Wednesday, March 30, 2011
3/30/11 Report - Silver Finger Bar
Silver Finger Bar with Markings.
This finger bar sold for $213 on eBay yesterday (Item no. 200590613134). It is 106 grams and was dug on the West Coast of Florida. I thought the story with the item description and the markings on the bar were interesting even if it did come from the other coast.
You might want to take a look.
Today I added a new poll to the blog asking what is the biggest silver real you have found on the beach. I hope you will take a minute to answer the question.
I was once again looking through Laura Stolia's book, The Marigalera of the 1715 Fleet. Very informative! I hope she soon gets some more chapters published as small books.
One day I talked about some factors that can be used to evaluate a beach. There are quite a few factors to take into account. If you have enough experience you can pretty much tell whether a beach will be good from just looking at it. But it also helps to do a little sampling. By sampling I mean running a loose pattern in different areas just to see what kinds of things are there. If the sample looks promising then tighten up your scan pattern and spend more time in the area.
Visual inspection isn't perfect, and neither is sampling, but both will help you to get a better idea about where to spend your time.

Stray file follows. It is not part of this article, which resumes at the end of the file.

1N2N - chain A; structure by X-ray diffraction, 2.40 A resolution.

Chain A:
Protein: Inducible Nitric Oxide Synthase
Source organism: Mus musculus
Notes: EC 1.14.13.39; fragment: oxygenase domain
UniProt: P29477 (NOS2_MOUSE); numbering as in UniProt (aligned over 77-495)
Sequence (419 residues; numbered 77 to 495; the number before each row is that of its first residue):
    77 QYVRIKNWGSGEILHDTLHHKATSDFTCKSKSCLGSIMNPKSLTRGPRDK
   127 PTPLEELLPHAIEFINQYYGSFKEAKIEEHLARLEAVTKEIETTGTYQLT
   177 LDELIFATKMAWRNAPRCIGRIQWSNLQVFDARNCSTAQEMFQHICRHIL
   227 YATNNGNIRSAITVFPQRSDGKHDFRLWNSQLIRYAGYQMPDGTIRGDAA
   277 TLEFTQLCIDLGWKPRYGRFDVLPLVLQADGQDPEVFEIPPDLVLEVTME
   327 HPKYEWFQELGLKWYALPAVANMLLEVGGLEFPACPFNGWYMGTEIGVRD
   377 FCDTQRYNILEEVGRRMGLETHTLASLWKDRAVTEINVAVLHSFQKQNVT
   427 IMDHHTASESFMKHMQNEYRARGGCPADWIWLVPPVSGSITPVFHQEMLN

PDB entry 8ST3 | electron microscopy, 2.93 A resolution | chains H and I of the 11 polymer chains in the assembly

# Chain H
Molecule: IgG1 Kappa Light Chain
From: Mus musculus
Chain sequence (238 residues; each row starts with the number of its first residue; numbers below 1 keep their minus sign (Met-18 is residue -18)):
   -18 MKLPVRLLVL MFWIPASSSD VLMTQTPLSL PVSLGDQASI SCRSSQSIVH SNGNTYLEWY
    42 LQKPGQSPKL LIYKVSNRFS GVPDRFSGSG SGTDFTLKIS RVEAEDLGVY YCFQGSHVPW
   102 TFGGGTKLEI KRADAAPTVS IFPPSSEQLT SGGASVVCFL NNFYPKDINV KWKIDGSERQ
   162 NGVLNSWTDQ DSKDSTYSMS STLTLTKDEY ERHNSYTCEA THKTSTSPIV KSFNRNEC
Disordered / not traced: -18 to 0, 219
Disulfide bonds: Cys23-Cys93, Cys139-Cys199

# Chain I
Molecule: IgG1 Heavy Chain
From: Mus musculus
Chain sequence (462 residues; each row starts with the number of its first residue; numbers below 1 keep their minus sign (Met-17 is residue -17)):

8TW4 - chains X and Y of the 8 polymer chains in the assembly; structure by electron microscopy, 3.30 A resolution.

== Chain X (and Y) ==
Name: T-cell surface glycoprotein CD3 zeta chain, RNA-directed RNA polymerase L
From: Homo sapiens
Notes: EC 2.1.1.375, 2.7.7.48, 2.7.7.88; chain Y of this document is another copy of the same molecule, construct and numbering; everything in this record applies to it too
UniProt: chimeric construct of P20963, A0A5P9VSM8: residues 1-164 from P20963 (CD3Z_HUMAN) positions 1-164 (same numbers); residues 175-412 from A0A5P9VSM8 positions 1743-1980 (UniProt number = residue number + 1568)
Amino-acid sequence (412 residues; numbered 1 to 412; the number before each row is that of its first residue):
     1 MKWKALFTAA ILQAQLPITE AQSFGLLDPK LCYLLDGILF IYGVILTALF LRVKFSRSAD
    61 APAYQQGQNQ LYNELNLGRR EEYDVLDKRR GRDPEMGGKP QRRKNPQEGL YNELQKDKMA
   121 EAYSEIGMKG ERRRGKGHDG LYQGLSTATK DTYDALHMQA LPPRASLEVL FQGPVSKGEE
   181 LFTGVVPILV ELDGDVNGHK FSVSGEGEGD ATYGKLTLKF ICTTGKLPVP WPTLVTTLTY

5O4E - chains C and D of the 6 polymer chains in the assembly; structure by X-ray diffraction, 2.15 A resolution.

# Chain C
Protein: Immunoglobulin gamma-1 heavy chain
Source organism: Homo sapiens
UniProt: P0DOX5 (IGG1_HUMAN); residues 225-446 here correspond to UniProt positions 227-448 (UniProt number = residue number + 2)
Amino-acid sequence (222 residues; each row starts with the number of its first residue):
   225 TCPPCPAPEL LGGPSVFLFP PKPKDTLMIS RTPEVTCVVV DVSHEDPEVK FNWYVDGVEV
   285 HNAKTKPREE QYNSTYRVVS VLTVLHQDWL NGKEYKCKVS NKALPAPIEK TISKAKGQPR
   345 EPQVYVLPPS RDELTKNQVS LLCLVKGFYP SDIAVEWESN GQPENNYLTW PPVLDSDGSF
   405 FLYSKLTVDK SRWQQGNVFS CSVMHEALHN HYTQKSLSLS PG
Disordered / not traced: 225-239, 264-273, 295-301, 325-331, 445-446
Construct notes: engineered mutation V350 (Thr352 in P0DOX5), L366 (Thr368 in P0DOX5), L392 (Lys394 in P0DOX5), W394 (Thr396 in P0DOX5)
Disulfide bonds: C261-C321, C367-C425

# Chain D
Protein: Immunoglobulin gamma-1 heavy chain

The more you get to know a particular beach, the better off you will be. And when I say know, I mean know in depth. To really know a beach, you should know where it is in comparison to where it was a year, two years or even ten years ago. The long term changes can sometimes be nearly as important as shorter term changes.
As I've mentioned, if a beach has a six foot cut, conditions would be very different if it was in a ten year accretion cycle instead of a ten year sand loss cycle. If a beach that was loosing a lot of sand over the years cuts, it will probably be much more productive. If the beach has been building over the years, a six foot cut is only cutting into relatively recent sand. That beach will not be nearly as productive.